A tale of two species
Columbia is the first and last place the endangered yellow-eared parrot has ever existed, It's habitat restricted to the wax palm forests that carpet the misty flanks of the Andes mountains in Columbia, SA. The wax palm is itself endangered because it is venerated. For centuries the fronds of the wax palm have been used exclusively for Palm Sunday observance by the Roman Catholic Church. 300 million fronds are used annually in the United States alone.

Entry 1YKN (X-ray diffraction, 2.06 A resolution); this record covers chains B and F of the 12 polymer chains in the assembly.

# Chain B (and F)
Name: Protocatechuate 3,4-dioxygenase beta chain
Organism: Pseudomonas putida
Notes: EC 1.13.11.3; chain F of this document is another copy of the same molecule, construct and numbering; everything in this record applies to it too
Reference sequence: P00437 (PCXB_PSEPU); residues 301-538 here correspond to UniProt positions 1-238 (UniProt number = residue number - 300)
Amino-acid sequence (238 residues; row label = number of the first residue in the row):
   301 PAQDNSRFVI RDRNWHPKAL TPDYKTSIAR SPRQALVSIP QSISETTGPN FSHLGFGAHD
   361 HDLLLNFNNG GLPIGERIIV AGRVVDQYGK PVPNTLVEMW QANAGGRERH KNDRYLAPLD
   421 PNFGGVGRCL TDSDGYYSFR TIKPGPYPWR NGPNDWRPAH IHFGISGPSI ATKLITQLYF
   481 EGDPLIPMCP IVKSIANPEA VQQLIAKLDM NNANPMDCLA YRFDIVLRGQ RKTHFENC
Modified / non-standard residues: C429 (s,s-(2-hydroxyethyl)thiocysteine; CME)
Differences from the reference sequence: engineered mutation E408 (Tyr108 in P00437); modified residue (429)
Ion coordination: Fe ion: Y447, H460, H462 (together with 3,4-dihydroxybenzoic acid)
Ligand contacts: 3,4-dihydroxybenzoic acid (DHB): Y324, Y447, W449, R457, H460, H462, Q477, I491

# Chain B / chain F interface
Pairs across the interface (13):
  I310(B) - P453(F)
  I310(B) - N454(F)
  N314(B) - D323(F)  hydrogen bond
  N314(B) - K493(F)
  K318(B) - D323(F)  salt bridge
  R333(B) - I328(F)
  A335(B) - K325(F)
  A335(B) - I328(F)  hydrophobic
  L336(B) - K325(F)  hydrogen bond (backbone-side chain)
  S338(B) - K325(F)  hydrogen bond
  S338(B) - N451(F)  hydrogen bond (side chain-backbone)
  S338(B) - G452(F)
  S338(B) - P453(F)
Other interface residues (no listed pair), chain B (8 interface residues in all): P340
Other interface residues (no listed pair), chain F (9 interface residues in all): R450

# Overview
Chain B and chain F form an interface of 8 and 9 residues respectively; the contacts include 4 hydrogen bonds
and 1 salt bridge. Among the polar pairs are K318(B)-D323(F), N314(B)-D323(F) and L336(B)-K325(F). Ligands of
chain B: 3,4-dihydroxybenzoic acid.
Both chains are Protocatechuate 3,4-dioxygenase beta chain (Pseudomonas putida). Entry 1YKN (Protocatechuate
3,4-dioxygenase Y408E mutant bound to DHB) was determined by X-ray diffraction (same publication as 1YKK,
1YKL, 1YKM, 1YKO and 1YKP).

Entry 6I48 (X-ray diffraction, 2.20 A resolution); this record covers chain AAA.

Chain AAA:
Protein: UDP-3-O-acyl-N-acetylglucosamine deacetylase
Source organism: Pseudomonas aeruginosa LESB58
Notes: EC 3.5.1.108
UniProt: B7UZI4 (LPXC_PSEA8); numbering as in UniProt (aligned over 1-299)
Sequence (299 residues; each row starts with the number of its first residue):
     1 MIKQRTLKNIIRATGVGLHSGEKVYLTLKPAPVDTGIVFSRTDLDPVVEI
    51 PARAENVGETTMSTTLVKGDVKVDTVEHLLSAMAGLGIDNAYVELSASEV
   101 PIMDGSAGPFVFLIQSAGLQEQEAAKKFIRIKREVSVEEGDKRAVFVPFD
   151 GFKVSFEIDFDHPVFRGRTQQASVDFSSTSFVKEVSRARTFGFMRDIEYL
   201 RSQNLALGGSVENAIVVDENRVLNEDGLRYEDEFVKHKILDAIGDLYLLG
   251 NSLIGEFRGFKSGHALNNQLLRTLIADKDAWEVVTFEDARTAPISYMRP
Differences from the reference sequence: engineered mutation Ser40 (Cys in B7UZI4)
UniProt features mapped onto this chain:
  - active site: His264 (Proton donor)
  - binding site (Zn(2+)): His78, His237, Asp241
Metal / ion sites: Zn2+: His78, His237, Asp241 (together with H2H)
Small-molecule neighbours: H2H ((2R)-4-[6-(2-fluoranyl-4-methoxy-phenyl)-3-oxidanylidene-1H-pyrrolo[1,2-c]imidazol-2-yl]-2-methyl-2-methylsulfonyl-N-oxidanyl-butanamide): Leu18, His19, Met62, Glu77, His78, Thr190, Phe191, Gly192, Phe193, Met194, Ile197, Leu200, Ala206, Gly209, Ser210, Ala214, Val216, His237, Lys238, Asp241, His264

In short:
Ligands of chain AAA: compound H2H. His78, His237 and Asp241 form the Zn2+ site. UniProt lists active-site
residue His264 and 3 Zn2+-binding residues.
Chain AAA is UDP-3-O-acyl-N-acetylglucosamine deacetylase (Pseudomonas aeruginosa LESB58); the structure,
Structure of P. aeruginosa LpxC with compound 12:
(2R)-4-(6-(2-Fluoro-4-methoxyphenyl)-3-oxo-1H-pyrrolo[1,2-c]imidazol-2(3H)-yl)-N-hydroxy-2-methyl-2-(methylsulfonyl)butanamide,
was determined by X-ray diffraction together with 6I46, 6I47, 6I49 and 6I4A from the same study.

This year's services mark the inaugural use of alternative palm fronds from sustainable resources. The initiative stems from an agreement between the Church and environmentalists. The effort in America was led by the Montreal-based Commission for Environmental Cooperation and the Rain Forest Alliance in New York. The aim is to promote the use of certified palm fronds harvested by farmers who practice sustainable forestry.
In recent years farmers harvested the palm fronds wholesale often stunting or killing the trees in the process. Using alternative methods and frond species will, it is hoped, avoid the destruction of the wax palm forest and in turn preserve the habitat of the endangered yellow-eared parrot, there are only 540 individuals left.